Money Drunk Money Sober: 10 Insights into my financial behavior

For this time period, I am working through Julia Cameron and Mark Bryan’s book Money Drunk, Money Sober before I work through the Prosperous Heart. The following blog entries are in response to prompts and experiences from the book. I see this as an extension of my Artist’s Way work. Some of my entries are jarring and highly personal – any program of sobriety and self-improvement demands admitting dysfunction both personally and in family, and it also calls to admit some painful truths. While not everything I work on appears here, a number of realities do. I have a genuine body of work thanks to my work on the Artist’s Way program, and I can’t ignore the changes the continual commitment has brought about. Because of that, I also can’t ignore what going further into the harder aspects of the program – like facing money issues – has the potential to improve.

  1. I give gifts too much. It goes all the way back to my mother actively encouraging me to use money gifted me for my birthday for Christmas present money to buy gifts for the rest of my family. Not really an insight, but reality to face: my mother is and was a selfish jerk. I think she was/is only that way when it comes to me, thus inducing more guilt when I state for a fact, that my experience with her is that she is a selfish jerk.
  2. It is not my material kindnesses that are the most appreciated.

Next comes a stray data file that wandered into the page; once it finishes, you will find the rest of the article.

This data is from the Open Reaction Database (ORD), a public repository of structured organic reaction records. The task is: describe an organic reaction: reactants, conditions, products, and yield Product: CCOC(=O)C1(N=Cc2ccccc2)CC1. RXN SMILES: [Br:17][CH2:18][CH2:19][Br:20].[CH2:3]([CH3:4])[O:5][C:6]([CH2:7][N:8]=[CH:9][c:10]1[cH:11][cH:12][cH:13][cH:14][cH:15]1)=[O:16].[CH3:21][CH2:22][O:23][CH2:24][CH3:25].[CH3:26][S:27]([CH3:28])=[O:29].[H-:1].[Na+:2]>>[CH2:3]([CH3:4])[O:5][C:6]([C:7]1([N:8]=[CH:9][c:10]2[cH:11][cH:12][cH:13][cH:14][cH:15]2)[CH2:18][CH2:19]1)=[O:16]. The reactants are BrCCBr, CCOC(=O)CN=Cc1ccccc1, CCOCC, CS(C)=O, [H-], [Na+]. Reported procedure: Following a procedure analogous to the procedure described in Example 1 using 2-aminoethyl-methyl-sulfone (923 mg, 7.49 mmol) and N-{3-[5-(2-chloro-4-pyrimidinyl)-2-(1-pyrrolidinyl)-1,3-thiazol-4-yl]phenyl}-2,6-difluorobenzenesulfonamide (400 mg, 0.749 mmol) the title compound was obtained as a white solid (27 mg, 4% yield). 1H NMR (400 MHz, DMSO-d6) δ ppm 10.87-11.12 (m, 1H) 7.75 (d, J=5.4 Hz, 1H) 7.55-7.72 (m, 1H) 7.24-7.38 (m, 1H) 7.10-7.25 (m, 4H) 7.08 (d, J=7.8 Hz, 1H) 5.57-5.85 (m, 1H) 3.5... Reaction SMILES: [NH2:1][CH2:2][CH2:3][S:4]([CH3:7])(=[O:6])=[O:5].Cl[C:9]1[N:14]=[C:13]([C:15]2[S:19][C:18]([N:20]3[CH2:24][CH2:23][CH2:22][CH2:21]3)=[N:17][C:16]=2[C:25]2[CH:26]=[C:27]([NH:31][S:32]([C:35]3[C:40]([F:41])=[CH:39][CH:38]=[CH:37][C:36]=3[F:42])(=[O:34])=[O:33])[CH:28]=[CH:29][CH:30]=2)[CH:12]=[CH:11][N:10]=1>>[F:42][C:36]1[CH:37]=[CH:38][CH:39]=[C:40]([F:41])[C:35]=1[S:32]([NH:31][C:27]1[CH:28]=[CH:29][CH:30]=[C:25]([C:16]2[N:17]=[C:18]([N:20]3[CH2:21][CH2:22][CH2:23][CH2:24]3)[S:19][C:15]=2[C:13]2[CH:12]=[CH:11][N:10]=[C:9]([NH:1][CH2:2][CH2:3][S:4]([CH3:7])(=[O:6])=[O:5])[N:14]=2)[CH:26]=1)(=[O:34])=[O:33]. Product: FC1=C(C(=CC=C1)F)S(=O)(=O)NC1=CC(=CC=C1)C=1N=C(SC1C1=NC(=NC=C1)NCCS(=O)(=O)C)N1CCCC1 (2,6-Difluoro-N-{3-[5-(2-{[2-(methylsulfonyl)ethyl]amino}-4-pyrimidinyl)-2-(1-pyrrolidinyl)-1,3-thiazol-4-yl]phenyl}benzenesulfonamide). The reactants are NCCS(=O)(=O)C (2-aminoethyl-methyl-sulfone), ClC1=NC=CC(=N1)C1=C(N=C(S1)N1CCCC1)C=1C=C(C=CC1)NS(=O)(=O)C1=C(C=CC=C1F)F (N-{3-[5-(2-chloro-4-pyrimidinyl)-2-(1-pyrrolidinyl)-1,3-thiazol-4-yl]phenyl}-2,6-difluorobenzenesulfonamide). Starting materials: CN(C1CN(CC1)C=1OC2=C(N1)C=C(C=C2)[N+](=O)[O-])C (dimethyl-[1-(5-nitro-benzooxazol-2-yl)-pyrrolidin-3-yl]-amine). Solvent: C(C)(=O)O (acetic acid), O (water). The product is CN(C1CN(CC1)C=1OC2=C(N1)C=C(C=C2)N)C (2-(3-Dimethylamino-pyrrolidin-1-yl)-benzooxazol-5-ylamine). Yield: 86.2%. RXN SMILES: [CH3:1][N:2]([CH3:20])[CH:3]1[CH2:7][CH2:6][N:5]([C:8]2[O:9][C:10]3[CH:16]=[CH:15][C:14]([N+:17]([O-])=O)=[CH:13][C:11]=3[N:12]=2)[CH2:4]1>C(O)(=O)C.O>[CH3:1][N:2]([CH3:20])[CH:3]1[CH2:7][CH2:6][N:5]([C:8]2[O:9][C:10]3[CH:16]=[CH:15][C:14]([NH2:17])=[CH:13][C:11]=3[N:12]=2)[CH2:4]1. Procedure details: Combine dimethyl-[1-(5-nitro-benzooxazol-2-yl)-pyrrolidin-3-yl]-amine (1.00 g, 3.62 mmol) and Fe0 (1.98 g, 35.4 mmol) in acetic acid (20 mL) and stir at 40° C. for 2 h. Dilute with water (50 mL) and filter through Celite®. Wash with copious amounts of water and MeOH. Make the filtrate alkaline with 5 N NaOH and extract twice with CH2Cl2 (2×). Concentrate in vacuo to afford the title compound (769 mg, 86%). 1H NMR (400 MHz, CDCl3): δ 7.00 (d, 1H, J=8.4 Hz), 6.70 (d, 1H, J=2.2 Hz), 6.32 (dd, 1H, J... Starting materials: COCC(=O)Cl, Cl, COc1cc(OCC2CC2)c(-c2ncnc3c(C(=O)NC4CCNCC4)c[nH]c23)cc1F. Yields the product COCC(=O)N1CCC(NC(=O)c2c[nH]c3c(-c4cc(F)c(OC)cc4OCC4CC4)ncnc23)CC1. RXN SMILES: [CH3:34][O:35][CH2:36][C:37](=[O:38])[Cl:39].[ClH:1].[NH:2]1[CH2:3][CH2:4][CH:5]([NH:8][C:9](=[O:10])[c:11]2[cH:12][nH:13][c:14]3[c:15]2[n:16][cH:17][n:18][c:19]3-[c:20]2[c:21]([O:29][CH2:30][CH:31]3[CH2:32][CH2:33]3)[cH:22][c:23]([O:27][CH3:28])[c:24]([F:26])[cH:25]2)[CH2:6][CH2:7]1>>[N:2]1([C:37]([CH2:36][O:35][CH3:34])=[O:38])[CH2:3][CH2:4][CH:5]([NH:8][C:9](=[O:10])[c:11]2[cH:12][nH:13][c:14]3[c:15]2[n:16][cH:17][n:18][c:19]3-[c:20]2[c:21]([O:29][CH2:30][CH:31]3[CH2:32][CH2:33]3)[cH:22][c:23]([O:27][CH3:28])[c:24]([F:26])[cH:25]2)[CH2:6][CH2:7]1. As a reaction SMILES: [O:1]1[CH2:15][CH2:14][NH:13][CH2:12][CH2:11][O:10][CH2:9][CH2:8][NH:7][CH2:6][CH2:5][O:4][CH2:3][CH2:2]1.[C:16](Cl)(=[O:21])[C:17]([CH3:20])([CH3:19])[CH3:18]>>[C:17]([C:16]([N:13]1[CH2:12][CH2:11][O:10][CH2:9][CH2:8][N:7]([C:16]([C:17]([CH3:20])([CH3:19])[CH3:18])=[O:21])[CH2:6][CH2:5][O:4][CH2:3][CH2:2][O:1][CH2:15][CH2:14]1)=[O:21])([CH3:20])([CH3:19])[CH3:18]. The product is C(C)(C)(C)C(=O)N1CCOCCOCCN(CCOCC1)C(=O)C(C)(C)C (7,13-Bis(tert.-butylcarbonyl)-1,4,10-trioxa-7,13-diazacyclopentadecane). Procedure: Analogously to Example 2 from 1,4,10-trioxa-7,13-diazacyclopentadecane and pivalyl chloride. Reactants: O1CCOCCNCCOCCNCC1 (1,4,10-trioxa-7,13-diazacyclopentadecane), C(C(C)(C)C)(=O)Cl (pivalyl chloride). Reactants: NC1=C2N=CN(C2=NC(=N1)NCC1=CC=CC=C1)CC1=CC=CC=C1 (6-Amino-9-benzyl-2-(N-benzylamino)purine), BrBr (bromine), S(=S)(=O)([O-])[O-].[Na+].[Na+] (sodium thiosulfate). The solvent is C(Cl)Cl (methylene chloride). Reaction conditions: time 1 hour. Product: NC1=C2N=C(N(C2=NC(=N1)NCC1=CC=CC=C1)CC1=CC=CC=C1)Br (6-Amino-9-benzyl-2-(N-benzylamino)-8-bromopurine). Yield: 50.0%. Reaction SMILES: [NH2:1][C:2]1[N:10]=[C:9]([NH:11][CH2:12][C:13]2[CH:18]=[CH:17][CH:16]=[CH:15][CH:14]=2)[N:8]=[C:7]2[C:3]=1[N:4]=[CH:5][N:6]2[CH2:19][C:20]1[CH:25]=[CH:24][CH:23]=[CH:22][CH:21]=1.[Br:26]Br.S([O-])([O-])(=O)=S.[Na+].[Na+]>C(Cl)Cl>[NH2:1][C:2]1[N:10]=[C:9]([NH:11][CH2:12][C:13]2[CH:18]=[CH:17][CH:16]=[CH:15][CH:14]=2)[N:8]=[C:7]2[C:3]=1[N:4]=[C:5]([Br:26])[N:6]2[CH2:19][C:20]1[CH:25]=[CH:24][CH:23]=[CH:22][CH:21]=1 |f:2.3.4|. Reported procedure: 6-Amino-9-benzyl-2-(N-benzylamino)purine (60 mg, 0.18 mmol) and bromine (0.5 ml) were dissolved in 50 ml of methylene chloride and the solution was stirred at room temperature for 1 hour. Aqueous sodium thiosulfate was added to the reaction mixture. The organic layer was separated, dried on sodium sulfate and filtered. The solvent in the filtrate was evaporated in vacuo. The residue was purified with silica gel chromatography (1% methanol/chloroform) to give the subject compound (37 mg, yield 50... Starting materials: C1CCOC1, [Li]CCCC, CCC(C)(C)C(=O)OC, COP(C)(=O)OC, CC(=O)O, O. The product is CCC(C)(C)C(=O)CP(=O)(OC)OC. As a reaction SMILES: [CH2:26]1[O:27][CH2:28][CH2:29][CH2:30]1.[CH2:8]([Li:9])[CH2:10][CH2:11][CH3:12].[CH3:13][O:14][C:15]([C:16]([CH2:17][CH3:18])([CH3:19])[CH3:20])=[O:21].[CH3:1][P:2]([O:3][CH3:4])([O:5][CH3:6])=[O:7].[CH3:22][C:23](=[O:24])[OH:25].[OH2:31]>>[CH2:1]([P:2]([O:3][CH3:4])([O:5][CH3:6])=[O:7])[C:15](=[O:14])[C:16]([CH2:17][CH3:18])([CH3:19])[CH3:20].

3. I overspend on food.
  4. Food serves as a form of entertainment for me. This is partly because it’s entrenched in US culture, but also traces back to lazy parenting.
  5. Assertiveness is a key financial management skill. women are especially discouraged from being assertive, and we are also literally paying for buying into that crap.
  6. My family has always had problematic attitudes where I’m concerned, but even moreso as I became more financially independent. It’s possible all those attempts to keep me from earning or saving money were pre-meditated because me having money meant me having more choices – and my mother had made some choices for me, while I had other choices I had made for myself that were NOT those choices. By refusing to talk about those choices, my mother was hoping not to be held accountable for abusing me, because it would be “my idea” to do what she wanted/submit to her abuse. (She often said she got people to “think it was their idea.” Honesty was rarely held up as the “right” way to handle things, because honestly led to unpleasantness.)
  7. My family fears financial stability and sobriety, and they wanted me to fear it, too.
  8. I don’t know what the “grand plan” was for me, but since I am so driven, it was expected I’d be an earner no matter how they tried to hobble me. I think they had made plans to keep me spending on them instead of enriching myself.
  9. Most of my emotional issues come out in my spending behavior.
  10. The best gift I can give myself is to be less generous with others.